A Spiritual Foundation

When we are living out of alignment with the 12-Step program and our higher power, our sponsor and our recovery community can help us get back on the beam. But when we are at work or at home, it’s just us, our higher power, and the spiritual principles. Choosing to leave out the spiritual foundation of our recovery from our “private” life could have disastrous consequences. After all, it’s all our life. Like a fish in water, there really is no separating our disease and its solution from any part of our lives. So we should try our best to practice applying these principles in all our affairs — everywhere we go and with everyone we meet. 

Alcoholism and addiction are destructive in so many ways. Those of us who suffer from the disease often find ourselves missing out on learning the necessary skills and tools for life that we need to be the person we long to become. Our growth, development, and often our maturity in some areas get sidetracked by our all-consuming disease. Luckily, there is a solution, and it’s never too late to get on board. Any one of us can find ourselves restored to living, growing, and learning again. As we work the 12-Step program, we become subject to the necessary psychic change and vital spiritual experience that can help us find freedom and recovery. Once we have entered into a life of recovery, we are free and able to become the person we always wished we could be. At Jaywalker, we specialize in helping men who’ve had difficulty achieving and maintaining long-term sobriety. To learn more, call us now at (970) 533-8087.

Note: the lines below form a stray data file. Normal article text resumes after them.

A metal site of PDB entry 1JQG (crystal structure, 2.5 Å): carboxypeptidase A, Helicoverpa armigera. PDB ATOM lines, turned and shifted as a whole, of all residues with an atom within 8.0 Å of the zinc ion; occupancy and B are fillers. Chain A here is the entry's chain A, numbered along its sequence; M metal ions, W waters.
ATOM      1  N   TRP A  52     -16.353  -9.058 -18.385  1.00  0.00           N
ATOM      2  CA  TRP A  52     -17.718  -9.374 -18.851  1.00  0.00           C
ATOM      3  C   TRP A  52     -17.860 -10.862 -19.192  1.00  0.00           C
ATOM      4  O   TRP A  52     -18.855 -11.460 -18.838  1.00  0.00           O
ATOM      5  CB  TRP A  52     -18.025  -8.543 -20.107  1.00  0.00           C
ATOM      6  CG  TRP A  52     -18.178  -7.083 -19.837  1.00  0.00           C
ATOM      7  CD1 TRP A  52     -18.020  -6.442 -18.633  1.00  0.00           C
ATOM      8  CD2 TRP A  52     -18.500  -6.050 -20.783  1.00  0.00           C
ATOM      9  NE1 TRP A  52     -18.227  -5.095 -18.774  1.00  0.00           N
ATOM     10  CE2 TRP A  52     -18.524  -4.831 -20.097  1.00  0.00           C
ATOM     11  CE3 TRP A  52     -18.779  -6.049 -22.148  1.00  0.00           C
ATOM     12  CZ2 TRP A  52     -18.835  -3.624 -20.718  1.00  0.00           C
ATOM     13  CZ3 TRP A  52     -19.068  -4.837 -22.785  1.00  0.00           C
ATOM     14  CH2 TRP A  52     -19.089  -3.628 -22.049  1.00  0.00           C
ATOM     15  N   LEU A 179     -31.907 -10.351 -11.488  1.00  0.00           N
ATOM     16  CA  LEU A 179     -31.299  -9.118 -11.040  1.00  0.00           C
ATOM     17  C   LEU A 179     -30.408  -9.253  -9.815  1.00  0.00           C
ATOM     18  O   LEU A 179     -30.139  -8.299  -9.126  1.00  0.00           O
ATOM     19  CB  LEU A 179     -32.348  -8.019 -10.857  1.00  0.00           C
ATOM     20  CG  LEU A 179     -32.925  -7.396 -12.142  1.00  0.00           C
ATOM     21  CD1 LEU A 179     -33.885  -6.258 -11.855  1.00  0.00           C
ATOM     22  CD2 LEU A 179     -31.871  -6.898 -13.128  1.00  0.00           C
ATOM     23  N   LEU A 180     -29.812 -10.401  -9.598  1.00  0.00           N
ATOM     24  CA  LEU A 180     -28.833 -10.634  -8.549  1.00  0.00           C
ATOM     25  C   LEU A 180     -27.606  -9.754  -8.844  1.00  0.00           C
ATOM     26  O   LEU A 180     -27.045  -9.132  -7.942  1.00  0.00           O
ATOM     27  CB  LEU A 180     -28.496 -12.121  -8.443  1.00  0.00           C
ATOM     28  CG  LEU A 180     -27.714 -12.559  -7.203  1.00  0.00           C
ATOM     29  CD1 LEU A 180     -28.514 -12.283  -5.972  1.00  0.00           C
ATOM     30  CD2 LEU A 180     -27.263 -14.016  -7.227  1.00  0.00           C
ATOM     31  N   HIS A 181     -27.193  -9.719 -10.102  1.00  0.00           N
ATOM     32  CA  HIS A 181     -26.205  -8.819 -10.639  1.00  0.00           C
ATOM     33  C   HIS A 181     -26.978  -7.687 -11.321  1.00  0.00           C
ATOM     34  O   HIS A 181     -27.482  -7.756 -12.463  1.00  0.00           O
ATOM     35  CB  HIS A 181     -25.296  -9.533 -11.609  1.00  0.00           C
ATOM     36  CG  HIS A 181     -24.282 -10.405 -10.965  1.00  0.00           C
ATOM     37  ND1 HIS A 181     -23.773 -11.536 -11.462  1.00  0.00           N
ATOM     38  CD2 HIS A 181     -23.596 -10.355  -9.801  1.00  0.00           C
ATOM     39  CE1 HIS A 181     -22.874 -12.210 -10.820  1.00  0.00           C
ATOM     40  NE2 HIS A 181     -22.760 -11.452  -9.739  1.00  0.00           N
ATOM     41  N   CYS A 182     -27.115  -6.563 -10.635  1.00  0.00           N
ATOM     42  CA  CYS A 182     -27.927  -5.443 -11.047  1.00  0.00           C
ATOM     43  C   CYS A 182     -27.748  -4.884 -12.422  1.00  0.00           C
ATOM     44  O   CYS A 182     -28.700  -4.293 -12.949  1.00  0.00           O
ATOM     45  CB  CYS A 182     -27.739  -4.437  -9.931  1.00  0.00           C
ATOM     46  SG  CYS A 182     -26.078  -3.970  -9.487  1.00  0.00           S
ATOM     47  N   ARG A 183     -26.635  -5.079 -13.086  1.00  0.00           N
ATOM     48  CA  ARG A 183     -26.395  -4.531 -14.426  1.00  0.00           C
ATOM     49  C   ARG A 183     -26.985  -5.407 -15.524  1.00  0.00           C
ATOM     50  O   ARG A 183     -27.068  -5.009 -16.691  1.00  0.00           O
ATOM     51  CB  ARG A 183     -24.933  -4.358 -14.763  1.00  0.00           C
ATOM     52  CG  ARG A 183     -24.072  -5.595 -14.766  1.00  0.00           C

author avatar
Stefan Bate, MA, LAC, CCTP Chief Clinical Officer
Stefan Bate, BA, MA, LAC holds a Master's Degree in Applied Psychology from Regis University and is a Licensed Addiction Counselor in the state of Colorado. Stefan has wide-ranging experience in the field of addiction recovery including: working as a recovery coach, therapist, and program director.